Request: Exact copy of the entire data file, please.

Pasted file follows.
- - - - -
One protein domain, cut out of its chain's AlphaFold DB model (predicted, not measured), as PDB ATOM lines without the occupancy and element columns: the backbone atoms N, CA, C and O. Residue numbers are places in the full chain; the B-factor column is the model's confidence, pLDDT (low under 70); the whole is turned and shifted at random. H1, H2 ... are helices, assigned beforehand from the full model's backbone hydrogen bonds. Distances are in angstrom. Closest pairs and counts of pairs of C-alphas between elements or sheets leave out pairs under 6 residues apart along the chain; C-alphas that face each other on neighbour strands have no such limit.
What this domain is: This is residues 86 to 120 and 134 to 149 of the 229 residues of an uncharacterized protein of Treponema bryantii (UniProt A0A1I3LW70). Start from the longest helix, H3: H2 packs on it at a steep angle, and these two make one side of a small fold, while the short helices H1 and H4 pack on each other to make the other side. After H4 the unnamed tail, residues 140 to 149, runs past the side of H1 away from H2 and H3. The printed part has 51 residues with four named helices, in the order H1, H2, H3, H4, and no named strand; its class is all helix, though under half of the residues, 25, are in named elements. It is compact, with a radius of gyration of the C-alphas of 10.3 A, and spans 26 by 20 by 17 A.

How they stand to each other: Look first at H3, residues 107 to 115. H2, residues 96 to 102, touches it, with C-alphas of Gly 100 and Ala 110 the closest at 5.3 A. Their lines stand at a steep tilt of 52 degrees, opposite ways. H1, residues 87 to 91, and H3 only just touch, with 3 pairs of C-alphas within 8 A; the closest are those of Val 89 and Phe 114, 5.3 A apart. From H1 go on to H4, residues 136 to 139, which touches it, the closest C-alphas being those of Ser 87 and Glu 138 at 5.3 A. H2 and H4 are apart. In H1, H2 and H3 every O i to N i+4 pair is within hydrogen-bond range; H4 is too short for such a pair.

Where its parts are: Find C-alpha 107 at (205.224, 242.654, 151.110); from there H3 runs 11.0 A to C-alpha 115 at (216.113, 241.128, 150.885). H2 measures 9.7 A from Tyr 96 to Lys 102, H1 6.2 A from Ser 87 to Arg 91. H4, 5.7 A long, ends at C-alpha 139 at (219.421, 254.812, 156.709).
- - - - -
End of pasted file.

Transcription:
One protein domain, cut out of its chain's AlphaFold DB model (predicted, not measured), as PDB ATOM lines without the occupancy and element columns: the backbone atoms N, CA, C and O. Residue numbers are places in the full chain; the B-factor column is the model's confidence, pLDDT (low under 70); the whole is turned and shifted at random. H1, H2 ... are helices, assigned beforehand from the full model's backbone hydrogen bonds. Distances are in angstrom. Closest pairs and counts of pairs of C-alphas between elements or sheets leave out pairs under 6 residues apart along the chain; C-alphas that face each other on neighbour strands have no such limit.
What this domain is: This is residues 86 to 120 and 134 to 149 of the 229 residues of an uncharacterized protein of Treponema bryantii (UniProt A0A1I3LW70). Start from the longest helix, H3: H2 packs on it at a steep angle, and these two make one side of a small fold, while the short helices H1 and H4 pack on each other to make the other side. After H4 the unnamed tail, residues 140 to 149, runs past the side of H1 away from H2 and H3. The printed part has 51 residues with four named helices, in the order H1, H2, H3, H4, and no named strand; its class is all helix, though under half of the residues, 25, are in named elements. It is compact, with a radius of gyration of the C-alphas of 10.3 A, and spans 26 by 20 by 17 A.

How they stand to each other: Look first at H3, residues 107 to 115. H2, residues 96 to 102, touches it, with C-alphas of Gly 100 and Ala 110 the closest at 5.3 A. Their lines stand at a steep tilt of 52 degrees, opposite ways. H1, residues 87 to 91, and H3 only just touch, with 3 pairs of C-alphas within 8 A; the closest are those of Val 89 and Phe 114, 5.3 A apart. From H1 go on to H4, residues 136 to 139, which touches it, the closest C-alphas being those of Ser 87 and Glu 138 at 5.3 A. H2 and H4 are apart. In H1, H2 and H3 every O i to N i+4 pair is within hydrogen-bond range; H4 is too short for such a pair.

Where its parts are: Find C-alpha 107 at (205.224, 242.654, 151.110); from there H3 runs 11.0 A to C-alpha 115 at (216.113, 241.128, 150.885). H2 measures 9.7 A from Tyr 96 to Lys 102, H1 6.2 A from Ser 87 to Arg 91. H4, 5.7 A long, ends at C-alpha 139 at (219.421, 254.812, 156.709).